When I turned on the news that same day, the commentary debated whether the State’s government should reopen for business while the number of Corona Virus cases surged. Soon after, a news conference appeared, and the experts pulled out their charts, graphs, and medical reports, which spouted both bad and good news simultaneously. As expected, a few hours later, another news agency hosted Financial experts to address the virus vs. the economy. On and on, the discussions raged based on public opinion, history, and current trends.
I finally turned it off and sat quietly, wondering who or what to believe. It was then that I remembered James 4:13-17 that says, “Come now, you who say, ‘Today or tomorrow we will go into such and such a town and spend a year there and trade and make a profit’— yet you do not know what tomorrow will bring. What is your life? For you are a mist that appears for a little time and then vanishes. Instead, you ought to say, ‘If the Lord wills, we will live and do this or that.’ As it is, you boast in your arrogance. All such boasting is evil. So whoever knows the right thing to do and fails to do it, for him it is a sin.”
In his sermon, “Responding to the Will of God,” Pastor John MacArthur says of James 4:13, “You see, the issue here is not in what is said, the issue here is in what is not said; that’s the implication. In fact, careful planning is essential and careful planning is expected, and nothing that is said there reveals the problem. But what is not said does reveal the problem, because there’s no mention of God. There is no thought for God. And we would say that this is practical atheism; this is living your life as if there was no God at all, the foolishness of ignoring the will of God, planning your life as if God did not exist at all, though you even may believe He does. And believe me, there are folks who believe God exists, but do not include Him in their plans.”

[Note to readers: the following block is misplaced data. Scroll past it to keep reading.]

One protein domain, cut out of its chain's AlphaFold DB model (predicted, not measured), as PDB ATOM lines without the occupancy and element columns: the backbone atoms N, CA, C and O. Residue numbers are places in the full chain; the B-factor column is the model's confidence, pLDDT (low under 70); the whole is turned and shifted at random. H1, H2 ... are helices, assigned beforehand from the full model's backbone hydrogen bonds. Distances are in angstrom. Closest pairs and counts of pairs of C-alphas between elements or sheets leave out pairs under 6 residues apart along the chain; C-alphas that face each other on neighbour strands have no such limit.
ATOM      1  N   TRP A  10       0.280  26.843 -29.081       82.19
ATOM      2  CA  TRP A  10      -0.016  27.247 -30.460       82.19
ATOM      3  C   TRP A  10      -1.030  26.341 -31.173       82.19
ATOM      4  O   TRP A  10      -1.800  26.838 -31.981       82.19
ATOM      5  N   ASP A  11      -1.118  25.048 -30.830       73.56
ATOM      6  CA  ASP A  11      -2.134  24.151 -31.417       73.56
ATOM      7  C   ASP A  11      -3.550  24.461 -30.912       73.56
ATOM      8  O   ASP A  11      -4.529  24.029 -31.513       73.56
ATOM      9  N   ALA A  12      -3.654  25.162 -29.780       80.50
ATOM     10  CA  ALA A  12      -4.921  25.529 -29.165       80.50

Read that last sentence again, “There are folks who believe God exists, but do not include Him in their plans.” Why are we, as Christians, living as if God does not exist? I have done this as well. I plot my future, I count my pennies, and I work towards a goal, trying not to stress out or worry if things fail.
I see now that I plan my life as if God does not exist, He is not control, and He will not bless and provide for me. For a long time, I even worked on Plan B, in case Plan A didn’t pull through. How dumb is that? It was then I realized that I needed to destroy plan B because it lacked faith. Plan A will always work out when we seek God—first. God will not place us on a path to success, and then bring us failure, He gains no glory in doing such a thing.
So going forward, before putting pen to paper, keystrokes to Word documents, or daydreaming about our future, let’s seek the Lord first, and ask, “Shall I…?”